Know Your Farmer: Hallstedt Homestead

Find Local Food, Julia Linder, Know Your Farmer, Uncategorized

For all sweet cherry lovers out there, Hallstedt Homestead is the place for you. The Northport orchard, run by Sarah and Phil Hallstedt, is a new haven for sweet cherries in the heart of the cherry capital. They grow eight varieties of sweet cherries, including six varieties available for U-Pick.

Detroit’s Top 3 Most Walkable Foodie Neighborhoods

Detroit, Farmers Markets, Find Local Food, Nick Jones, Uncategorized

Detroit is the Motor City but, believe it or not, you don’t need to drive everywhere. Renowned restaurants, farmers markets, and tasting rooms can be found along easily walkable routes. So call a rideshare, grab your bike, or hop on public transit, because you won’t need your car to enjoy a leisurely summer walk in one of these local food hot spots. 

Growing Good Habits: Headstart visits Sara Hardy Farmers Market

Uncategorized

With support from the Building Healthy Communities (BHC) grant, two Northwest Michigan Community Action Agency Head Start programs will be improving their culture around health, local food and classroom nutrition education in the upcoming months. The BHC program focuses on are incorporating nutrition education into their curriculum. They do this by offering hands-on taste tests and cooking lessons of vegetable and bean based recipes. By focusing on these topics, children and their families will be able to incorporate what they learn through Head Start at home. The grant also includes funding to offer children and their families a first-hand experience interacting with local farmers at the Sara Hardy Farmers Market in downtown Traverse City.  

Know Your Farmer: Open Sky Organic Farm

Find Local Food, Julia Linder, Know Your Farmer, Stories, Uncategorized

Open Sky Organic Farm is a certified organic farm four miles from Cross Village, Michigan. Together, Sam and Susan Sharp produce a variety of flowers, herbs, and vegetables, including garlic, snap peas, and spring mix.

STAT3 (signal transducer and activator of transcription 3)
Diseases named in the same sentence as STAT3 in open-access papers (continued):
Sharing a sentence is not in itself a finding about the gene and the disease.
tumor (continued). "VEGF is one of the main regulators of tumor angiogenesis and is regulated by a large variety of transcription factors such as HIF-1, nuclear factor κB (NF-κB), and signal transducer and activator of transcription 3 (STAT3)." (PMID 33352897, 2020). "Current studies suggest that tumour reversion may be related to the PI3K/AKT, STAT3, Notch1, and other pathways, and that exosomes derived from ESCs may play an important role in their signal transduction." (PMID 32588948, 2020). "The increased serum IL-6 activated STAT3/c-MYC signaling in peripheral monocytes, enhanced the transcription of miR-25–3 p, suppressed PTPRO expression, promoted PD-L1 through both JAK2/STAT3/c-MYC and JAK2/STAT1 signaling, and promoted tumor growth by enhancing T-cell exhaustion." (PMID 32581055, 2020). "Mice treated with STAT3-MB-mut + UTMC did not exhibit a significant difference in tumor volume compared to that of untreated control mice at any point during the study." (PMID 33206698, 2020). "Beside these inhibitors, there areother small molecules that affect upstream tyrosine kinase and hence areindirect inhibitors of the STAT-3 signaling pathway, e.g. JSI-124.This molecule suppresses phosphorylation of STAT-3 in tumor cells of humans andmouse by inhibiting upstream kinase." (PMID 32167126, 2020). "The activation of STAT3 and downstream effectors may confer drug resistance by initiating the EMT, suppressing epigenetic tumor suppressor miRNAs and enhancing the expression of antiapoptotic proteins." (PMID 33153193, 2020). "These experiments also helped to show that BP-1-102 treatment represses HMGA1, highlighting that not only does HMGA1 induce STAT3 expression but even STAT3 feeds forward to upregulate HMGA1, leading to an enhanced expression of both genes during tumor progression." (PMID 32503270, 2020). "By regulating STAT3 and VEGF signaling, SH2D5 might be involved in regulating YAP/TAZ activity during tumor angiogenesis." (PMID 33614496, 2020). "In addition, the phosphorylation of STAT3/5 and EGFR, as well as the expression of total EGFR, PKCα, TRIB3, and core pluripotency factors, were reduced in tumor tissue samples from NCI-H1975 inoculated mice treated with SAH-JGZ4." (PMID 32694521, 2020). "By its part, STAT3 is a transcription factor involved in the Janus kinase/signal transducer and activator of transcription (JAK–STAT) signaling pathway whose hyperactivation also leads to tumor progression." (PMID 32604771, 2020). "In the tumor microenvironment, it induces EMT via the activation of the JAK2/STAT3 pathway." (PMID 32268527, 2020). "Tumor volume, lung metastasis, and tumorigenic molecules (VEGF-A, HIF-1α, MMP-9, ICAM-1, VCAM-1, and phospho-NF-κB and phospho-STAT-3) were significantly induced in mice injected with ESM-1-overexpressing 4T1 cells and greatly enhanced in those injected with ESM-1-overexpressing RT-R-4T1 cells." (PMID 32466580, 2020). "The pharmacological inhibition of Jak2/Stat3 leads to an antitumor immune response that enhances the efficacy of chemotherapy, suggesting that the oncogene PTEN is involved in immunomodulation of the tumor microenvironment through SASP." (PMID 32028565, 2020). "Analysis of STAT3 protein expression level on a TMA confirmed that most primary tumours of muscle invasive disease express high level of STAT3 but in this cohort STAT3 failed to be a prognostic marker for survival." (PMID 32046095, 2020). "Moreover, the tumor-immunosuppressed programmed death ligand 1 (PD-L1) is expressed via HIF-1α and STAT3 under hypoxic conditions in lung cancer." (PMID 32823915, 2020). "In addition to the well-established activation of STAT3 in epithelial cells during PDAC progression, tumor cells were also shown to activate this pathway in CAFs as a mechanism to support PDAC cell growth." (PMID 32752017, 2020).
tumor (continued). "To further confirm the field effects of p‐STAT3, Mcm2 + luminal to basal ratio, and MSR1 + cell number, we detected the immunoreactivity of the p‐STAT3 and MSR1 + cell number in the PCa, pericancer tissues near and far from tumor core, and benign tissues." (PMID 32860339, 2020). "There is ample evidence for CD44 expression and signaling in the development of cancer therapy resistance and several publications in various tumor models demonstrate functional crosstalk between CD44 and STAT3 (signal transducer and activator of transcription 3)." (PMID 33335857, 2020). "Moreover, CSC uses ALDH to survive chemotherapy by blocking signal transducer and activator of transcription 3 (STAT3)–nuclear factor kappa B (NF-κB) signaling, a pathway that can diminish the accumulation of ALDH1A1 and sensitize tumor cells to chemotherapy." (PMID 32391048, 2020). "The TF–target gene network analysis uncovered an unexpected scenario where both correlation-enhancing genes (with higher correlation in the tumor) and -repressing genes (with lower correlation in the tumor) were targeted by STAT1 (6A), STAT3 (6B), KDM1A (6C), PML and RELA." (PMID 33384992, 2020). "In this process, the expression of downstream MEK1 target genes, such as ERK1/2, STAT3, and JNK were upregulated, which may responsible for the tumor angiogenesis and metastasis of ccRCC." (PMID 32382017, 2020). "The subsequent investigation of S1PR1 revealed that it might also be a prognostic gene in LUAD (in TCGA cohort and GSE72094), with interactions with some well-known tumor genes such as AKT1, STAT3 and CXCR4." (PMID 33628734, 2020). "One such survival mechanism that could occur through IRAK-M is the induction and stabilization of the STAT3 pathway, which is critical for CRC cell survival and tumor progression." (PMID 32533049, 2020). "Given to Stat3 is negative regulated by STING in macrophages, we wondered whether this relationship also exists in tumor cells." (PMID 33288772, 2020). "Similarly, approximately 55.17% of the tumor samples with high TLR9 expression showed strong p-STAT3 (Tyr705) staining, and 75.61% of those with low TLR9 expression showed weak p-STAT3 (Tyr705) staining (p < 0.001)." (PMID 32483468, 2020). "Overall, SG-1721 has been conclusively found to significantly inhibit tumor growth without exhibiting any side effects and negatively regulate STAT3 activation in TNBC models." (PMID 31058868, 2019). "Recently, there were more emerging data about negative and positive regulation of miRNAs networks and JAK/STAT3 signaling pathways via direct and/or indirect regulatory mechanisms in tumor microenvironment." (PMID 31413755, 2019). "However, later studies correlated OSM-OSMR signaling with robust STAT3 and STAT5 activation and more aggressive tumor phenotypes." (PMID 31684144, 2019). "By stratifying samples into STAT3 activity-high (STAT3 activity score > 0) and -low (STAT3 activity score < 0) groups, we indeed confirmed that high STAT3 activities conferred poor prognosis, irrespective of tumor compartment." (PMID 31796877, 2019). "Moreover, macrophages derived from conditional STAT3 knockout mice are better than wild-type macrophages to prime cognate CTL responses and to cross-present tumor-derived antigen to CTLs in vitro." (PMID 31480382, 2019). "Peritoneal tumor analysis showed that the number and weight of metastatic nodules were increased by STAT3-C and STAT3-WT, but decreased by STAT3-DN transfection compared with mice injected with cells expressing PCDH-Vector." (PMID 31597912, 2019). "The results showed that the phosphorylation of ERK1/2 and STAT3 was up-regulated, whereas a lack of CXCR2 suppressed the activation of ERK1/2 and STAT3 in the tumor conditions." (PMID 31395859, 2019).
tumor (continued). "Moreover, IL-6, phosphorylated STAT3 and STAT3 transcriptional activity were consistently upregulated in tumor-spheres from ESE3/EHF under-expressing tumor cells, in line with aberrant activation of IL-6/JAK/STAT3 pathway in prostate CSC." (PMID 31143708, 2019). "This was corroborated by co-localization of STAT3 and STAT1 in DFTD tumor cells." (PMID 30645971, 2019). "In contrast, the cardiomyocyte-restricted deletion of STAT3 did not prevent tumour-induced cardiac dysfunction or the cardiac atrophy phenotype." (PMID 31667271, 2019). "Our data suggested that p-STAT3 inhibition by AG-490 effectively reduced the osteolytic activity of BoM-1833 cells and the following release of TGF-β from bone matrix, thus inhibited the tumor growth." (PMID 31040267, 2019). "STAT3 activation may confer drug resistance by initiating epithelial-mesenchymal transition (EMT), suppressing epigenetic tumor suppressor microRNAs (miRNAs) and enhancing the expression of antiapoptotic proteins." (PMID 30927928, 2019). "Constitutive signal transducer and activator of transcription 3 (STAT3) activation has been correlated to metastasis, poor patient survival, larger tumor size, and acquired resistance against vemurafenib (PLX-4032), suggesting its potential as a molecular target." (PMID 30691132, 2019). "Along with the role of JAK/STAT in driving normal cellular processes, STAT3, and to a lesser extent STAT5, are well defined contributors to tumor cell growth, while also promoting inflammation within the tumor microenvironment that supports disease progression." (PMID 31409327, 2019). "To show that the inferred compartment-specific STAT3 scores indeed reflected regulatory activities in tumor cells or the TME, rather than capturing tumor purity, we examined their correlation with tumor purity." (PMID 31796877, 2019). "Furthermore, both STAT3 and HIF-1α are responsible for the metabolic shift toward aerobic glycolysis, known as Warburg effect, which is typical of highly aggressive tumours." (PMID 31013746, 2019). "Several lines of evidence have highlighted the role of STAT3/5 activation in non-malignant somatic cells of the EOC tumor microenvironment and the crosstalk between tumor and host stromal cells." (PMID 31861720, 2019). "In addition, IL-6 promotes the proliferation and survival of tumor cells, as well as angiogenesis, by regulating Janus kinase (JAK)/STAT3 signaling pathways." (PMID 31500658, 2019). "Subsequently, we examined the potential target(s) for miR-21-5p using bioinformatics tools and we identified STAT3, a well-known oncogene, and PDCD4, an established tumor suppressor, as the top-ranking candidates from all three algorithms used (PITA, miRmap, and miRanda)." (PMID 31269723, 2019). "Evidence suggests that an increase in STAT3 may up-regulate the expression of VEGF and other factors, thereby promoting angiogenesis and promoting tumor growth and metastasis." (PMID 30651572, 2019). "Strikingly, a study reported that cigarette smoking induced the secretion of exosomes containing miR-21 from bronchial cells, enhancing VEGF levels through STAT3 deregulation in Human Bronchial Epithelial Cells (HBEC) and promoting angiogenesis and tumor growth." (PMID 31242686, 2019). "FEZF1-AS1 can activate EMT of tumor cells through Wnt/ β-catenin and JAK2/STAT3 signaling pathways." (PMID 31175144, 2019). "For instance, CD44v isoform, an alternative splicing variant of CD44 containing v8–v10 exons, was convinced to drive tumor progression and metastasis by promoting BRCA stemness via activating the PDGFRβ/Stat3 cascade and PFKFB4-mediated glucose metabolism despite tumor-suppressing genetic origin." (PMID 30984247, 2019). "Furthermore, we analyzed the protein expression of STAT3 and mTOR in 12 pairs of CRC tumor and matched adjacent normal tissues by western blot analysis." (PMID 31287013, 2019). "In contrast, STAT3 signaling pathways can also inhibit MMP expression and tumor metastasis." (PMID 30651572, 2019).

Sam and Susan put their roots down in Northern Michigan years ago because of their love for the land, seasonal changes, and the people. Susan says the pace of life up north just resonated with them. The two of them started farming several years ago while Susan was still teaching. She has since retired, and this is their third year farming their land near Cross Village. The 10-acre piece used to be an old fallow hay field, whose soil had been left stripped and in need of some TLC. Susan and Sam went to work building their soil and bringing life back to the property, and they now have four acres in production.

United Way of Washtenaw Leads Strategies for Success

Economy, Get Involved, Health, Learn More, Uncategorized

By 2030, we aspire to live in a community where your zip code no longer determines your opportunity in life. United Way of Washtenaw County fights for the health, education, and financial stability of all people. Our mission is to CONNECT people, resources, and organizations TOGETHER to create a thriving community for EVERYONE.

Give Your Kidneys a Break With Glazed Carrots

Eat Local, Find Local Food, Health, Paula Martin, Recipes, Uncategorized

Keep your blood pressure in check by eating plenty of local produce– your kidney will thank you for it. Eating a variety of fruits and vegetables ensures there is adequate potassium to balance out the negative effect salt has on our blood pressure. Kidneys regulate our blood pressure, so give them a hand, eat more potassium rich foods so they don’t have to work so hard. During March and early April, up your potassium levels by enjoying storage potatoes, onions, carrots and sweet potatoes. Dried cherries and apricots are also potassium powerhouses.

Crop Spot: Garlic

Find Local Food, Health, Kelly Wilson, Learn More, Recipe, Uncategorized

What is related to onions, leeks and lilies, keeps mythical creatures at bay, enhances the flavor of many dishes, and has antimicrobial properties? If you guessed Allium sativum (aka garlic), then you are correct!

Hailing from Central Asia and Northern Iran, records show garlic has been cultivated and used for culinary and medicinal purposes for nearly 5,000 years. There are two subspecies of garlic which all varieties can be categorized into: hardneck or softneck. Hardneck garlic produces a hard central stalk and scape (which can be harvested for a delicious vegetable side dish or pesto). Hardneck garlic tends to be a bit more flavorful and have larger, easier to peel cloves than softneck varieties. Softneck garlic has no hard central stalk, smaller cloves, and is the type we typically see in the grocery store (Note: nearly all garlic in US grocery stores is imported from China).

Pop Up Farmers Markets: Call for Local Food Vendors

Bailey Samp, Farmers Markets, Find Local Food, Get Involved, Uncategorized

Do you have a passion for educating kids about local food? Do you want to help TLD promote our regions bountiful farmers’ markets? After an overwhelming positive response, we’ve decided to host 5 more Pop-up Farmers Markets this Spring but we can’t do it without your help!

Elegance & Good Taste in Hamtramck

Drinks, Edible WOW, Find Local Food, Nina Ignaczak, Southeast Michigan, Uncategorized

An early October sun is setting over the storefronts of Joseph Campau Avenue in Hamtramck. It’s Friday night, and small groups of people filter casually into Peter Dalinowski’s permanent pop-up venue, (revolver). A few guests carry their own bottles of wine as they are seated family-style around candlelit wood block tables. It’s the first seating of the season after a brief summer hiatus, and the anticipation is palpable.